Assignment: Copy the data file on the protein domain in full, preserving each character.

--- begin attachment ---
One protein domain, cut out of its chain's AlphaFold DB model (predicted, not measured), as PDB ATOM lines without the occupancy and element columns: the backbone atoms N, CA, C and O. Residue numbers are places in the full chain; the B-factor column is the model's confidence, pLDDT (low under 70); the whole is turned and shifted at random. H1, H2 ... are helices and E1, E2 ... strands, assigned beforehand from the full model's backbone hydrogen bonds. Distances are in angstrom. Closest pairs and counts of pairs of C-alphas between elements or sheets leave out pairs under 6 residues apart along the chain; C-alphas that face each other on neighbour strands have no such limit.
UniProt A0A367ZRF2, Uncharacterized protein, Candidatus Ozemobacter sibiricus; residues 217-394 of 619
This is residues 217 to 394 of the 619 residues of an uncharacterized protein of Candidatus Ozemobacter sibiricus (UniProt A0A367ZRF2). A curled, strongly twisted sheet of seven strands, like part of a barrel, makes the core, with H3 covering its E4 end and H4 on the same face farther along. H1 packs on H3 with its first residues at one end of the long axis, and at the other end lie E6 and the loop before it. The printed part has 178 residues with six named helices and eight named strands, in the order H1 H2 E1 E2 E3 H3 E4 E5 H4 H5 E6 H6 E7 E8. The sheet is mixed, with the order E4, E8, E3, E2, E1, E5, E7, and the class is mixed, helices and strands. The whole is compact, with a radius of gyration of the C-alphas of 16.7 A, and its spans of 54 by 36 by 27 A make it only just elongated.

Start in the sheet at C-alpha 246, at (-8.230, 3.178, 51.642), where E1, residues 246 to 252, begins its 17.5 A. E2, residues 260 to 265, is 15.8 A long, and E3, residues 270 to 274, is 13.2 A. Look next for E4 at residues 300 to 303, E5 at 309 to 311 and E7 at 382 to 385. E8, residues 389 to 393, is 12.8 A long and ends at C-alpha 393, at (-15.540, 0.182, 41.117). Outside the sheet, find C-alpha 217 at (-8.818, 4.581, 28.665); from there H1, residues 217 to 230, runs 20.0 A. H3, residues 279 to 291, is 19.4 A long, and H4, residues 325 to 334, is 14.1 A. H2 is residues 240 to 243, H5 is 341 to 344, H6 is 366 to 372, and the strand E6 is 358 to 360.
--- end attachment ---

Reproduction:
One protein domain, cut out of its chain's AlphaFold DB model (predicted, not measured), as PDB ATOM lines without the occupancy and element columns: the backbone atoms N, CA, C and O. Residue numbers are places in the full chain; the B-factor column is the model's confidence, pLDDT (low under 70); the whole is turned and shifted at random. H1, H2 ... are helices and E1, E2 ... strands, assigned beforehand from the full model's backbone hydrogen bonds. Distances are in angstrom. Closest pairs and counts of pairs of C-alphas between elements or sheets leave out pairs under 6 residues apart along the chain; C-alphas that face each other on neighbour strands have no such limit.
UniProt A0A367ZRF2, Uncharacterized protein, Candidatus Ozemobacter sibiricus; residues 217-394 of 619
This is residues 217 to 394 of the 619 residues of an uncharacterized protein of Candidatus Ozemobacter sibiricus (UniProt A0A367ZRF2). A curled, strongly twisted sheet of seven strands, like part of a barrel, makes the core, with H3 covering its E4 end and H4 on the same face farther along. H1 packs on H3 with its first residues at one end of the long axis, and at the other end lie E6 and the loop before it. The printed part has 178 residues with six named helices and eight named strands, in the order H1 H2 E1 E2 E3 H3 E4 E5 H4 H5 E6 H6 E7 E8. The sheet is mixed, with the order E4, E8, E3, E2, E1, E5, E7, and the class is mixed, helices and strands. The whole is compact, with a radius of gyration of the C-alphas of 16.7 A, and its spans of 54 by 36 by 27 A make it only just elongated.

Start in the sheet at C-alpha 246, at (-8.230, 3.178, 51.642), where E1, residues 246 to 252, begins its 17.5 A. E2, residues 260 to 265, is 15.8 A long, and E3, residues 270 to 274, is 13.2 A. Look next for E4 at residues 300 to 303, E5 at 309 to 311 and E7 at 382 to 385. E8, residues 389 to 393, is 12.8 A long and ends at C-alpha 393, at (-15.540, 0.182, 41.117). Outside the sheet, find C-alpha 217 at (-8.818, 4.581, 28.665); from there H1, residues 217 to 230, runs 20.0 A. H3, residues 279 to 291, is 19.4 A long, and H4, residues 325 to 334, is 14.1 A. H2 is residues 240 to 243, H5 is 341 to 344, H6 is 366 to 372, and the strand E6 is 358 to 360.